If some of your crew has shellfish allergies you can always pivot to sharing a plate of fried grouper and some side dishes of grits, macaroni and cheese, potato salad, peas and rice.

Generally, you can find these kinds of dishes at any good local Cajun restaurant, although most seafood joints will work in a pinch.

DRINK

rum collins

When Bond visits main villain Emilio Largo at his private retreat, he’s greeted by the fetching image of Claudine Auger’s character Domino emerging from a swimming pool in a swimsuit and Largo handing him a Rum Collins. While we can’t guarantee that your Bond Night will be visited by a beauty as transcendent as Ms. Auger’s, we’re pretty certain that after a few Rum Collins, just about anyone–or anything–will start to look pretty good.

The Rum Collins is a takeoff on the Tom Collins, a gin-based classic cocktail that dates back to at least 1876, and simply substitutes the gin for light rum. Its cultural significance and enduring legacy owes a little something to this particular film, making it yet another obscure cocktail ala the vodka martini that would gain a boost in popularity after seen in the company of Mr. Bond.

Refreshing, zesty and effervescent, this is the perfect drink for a hot day lounging by the pool or shooting skeet with a megalomaniacal mastermind.

rum collins thunderball

Rum Collins

  • 2 oz Denizen White Rum
  • 1 oz of lime juice
  • 1 teaspoon of simple syrup
  • Perrier soda water
  • Slice of lemon

Directions

Use a citrus juicer to squeeze the juice of an entire lime into a small bowl. Measure out an ounce and transfer the lime juice into your shaker with the rum, simple syrup and ice. Shake.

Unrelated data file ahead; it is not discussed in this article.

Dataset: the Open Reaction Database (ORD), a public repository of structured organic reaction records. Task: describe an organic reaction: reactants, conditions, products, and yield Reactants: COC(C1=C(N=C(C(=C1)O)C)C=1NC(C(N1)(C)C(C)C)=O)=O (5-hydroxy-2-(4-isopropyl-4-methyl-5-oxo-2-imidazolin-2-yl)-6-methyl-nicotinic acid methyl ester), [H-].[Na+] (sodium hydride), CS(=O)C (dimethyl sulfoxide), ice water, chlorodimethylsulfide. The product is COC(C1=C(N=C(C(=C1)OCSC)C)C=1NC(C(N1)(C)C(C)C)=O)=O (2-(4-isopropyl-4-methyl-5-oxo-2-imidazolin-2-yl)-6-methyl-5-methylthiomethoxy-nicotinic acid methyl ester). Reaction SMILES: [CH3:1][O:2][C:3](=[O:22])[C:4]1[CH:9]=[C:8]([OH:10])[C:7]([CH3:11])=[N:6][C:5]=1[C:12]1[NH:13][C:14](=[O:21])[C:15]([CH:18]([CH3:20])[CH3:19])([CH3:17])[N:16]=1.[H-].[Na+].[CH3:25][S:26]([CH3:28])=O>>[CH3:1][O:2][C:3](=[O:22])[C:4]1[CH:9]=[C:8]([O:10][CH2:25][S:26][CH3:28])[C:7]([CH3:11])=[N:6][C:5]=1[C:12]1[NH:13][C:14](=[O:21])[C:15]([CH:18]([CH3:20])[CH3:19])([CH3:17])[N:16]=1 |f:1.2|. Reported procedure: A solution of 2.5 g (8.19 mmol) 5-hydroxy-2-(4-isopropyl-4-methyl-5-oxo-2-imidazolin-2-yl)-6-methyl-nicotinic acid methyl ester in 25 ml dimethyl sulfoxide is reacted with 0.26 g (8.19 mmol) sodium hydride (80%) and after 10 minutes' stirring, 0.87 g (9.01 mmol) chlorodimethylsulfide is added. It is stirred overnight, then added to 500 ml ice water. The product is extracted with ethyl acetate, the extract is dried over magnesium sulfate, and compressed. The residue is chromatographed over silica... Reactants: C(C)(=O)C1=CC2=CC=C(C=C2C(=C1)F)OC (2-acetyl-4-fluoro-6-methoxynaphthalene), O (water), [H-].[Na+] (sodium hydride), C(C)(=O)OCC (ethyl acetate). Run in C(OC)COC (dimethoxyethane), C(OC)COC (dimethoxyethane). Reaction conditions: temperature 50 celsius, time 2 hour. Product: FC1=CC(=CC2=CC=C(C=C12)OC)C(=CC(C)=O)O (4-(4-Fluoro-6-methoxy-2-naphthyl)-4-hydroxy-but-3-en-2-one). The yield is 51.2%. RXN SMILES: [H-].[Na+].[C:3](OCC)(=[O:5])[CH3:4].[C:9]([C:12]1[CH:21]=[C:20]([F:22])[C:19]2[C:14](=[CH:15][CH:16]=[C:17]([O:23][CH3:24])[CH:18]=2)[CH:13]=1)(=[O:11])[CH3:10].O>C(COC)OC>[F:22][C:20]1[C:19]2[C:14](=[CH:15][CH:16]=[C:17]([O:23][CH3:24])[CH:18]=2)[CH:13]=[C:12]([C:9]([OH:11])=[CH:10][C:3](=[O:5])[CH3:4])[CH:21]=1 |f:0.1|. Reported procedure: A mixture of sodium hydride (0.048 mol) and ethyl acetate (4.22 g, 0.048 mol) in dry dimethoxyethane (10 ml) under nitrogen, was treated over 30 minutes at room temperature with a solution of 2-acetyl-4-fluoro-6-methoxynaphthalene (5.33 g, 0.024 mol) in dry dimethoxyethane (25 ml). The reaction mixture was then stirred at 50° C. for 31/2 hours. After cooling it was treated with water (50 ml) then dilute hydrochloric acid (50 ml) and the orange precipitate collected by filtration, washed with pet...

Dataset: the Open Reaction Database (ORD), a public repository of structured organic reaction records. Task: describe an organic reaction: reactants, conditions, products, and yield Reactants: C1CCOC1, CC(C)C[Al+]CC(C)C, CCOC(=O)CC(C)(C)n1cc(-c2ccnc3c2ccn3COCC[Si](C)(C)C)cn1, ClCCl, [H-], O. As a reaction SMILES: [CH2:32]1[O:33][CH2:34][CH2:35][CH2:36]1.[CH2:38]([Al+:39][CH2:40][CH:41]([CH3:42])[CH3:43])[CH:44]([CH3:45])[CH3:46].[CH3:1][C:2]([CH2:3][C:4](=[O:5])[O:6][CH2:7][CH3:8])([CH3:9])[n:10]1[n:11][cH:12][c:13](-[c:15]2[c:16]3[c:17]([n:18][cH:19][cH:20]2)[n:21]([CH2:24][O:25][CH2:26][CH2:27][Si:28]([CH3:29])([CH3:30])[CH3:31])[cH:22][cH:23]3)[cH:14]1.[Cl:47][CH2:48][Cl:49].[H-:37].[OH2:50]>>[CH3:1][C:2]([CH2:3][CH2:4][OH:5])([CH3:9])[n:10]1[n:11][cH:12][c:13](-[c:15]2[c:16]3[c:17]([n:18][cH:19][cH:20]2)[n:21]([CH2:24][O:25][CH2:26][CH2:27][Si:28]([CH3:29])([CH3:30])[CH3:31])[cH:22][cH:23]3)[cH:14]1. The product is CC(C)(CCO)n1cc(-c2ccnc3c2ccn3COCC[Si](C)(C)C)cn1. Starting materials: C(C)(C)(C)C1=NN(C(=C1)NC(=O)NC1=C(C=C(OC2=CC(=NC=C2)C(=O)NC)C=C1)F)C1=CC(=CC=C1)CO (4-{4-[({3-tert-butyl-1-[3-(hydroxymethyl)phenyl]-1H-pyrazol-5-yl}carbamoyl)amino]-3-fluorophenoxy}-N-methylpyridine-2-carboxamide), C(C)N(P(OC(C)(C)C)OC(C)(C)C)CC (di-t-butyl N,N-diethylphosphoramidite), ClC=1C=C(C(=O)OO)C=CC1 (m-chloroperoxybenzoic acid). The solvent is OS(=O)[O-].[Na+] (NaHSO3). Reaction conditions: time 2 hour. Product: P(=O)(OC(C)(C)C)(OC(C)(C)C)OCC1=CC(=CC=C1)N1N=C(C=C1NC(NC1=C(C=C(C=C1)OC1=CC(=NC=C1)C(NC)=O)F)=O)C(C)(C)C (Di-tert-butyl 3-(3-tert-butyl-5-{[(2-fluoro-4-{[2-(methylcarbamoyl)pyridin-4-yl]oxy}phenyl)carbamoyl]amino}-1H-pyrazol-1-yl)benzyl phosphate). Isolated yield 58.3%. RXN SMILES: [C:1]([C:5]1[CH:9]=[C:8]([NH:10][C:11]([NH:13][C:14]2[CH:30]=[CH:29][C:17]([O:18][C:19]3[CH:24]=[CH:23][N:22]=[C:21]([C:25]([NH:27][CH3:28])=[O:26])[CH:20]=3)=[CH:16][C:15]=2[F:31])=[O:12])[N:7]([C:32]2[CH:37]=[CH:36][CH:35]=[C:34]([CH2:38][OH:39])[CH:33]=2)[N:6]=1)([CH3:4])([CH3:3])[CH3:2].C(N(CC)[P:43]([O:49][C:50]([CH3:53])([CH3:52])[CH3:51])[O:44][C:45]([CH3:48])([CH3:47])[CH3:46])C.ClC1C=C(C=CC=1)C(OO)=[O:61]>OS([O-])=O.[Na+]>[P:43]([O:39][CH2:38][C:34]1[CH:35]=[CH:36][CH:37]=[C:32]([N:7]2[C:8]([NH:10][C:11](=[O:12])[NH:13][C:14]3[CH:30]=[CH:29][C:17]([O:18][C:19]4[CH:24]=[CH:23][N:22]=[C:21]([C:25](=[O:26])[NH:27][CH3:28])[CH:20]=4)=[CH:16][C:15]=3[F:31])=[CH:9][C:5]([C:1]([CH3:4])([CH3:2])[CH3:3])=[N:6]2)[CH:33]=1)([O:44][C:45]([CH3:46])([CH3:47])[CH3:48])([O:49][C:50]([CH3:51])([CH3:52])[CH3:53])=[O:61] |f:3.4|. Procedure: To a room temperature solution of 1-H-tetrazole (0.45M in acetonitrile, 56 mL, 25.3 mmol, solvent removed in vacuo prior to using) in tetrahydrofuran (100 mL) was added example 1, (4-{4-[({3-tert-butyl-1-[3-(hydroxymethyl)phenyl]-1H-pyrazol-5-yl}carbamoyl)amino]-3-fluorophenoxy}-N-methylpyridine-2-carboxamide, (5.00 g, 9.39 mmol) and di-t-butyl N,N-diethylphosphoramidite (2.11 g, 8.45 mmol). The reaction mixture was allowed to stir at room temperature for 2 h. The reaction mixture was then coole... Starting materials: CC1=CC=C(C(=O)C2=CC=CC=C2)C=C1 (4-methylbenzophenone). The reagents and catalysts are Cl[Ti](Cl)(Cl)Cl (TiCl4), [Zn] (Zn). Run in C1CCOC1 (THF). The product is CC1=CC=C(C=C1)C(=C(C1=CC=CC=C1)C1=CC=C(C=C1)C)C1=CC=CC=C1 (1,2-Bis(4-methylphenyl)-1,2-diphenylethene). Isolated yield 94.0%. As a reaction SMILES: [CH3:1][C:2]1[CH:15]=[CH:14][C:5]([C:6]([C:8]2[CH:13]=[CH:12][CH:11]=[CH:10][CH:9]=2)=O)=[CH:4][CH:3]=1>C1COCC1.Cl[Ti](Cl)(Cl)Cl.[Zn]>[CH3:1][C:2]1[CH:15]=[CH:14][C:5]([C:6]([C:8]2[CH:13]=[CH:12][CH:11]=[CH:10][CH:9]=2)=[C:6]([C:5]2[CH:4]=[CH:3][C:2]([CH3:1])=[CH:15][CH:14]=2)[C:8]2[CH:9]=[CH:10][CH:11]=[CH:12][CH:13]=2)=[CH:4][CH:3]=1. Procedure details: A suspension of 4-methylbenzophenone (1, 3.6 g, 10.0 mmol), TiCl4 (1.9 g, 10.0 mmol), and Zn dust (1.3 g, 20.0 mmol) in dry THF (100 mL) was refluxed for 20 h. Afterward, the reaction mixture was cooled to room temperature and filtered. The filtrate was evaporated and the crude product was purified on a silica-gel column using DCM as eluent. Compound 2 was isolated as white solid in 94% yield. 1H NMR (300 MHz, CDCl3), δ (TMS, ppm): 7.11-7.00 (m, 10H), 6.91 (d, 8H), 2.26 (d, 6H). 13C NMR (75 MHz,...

Then strain into a tall, thin glass filled with ice. A Collins glass is obviously preferred. But really any glass that holds 10-14 oz of liquid ought to do the trick. Fill to the top with soda water and gently stir using a long bar spoon to mix. Drop in a thick slice of lemon.

PRO TIP

If you plan to entertain a large group, it can be a real pain juicing limes while your thirsty friends wait. A half hour before your guests arrive, squeeze your lime juice into a small pitcher or bowl covered with plastic wrap and then store it in the fridge.

INTERMISSION

taken for a ride

Pause the film right after Bond says, “Some men just don’t like to be taken for a ride” at the 1:08:43 mark. Then take your friends back to the bar for another Rum Collins and wake up anyone who might have fallen asleep during the prior underwater sequences.

VERDICT

Well, it had to happen. After three stellar adventures, Thunderball is the first film in the Bond franchise where you can start to see the cracks. It’s remarkable that it took this long, frankly. With a frenzied production schedule that saw a new Bond adventure released every year, it’s little wonder time would eventually catch up.

The first three films are seamless and sharp presentations backwards and forwards, inventive and innovative and yet still dependably consistent in every category from performances to technical achievements. But Thunderball is an example of ambition overshadowing ability and the need for spectacle hobbling the integrity of the storytelling.

This became obvious to my friends almost immediately when a badly edited (but still badass) fight sequence between a SPECTRE agent and Bond transitions to 007 strapping on a jetpack to make his escape. Yes, a jetpack. A few films ago, Bond’s only gadget was a new handgun and a geiger counter. A corner has suddenly been turned.

jetpack

Similarly, the end sequence promises us another dependable boat romance scene brought to you by your favorite light beer that’s also f*cking close to water, but that’s no longer good enough. So instead Bond sends an inflatable balloon into the sky and affixes himself and the girl to the other end. A moment later, a plane swoops in from out of nowhere to carry the two flying through the air. Necessary? Of course not. Spectacle? Almost certainly.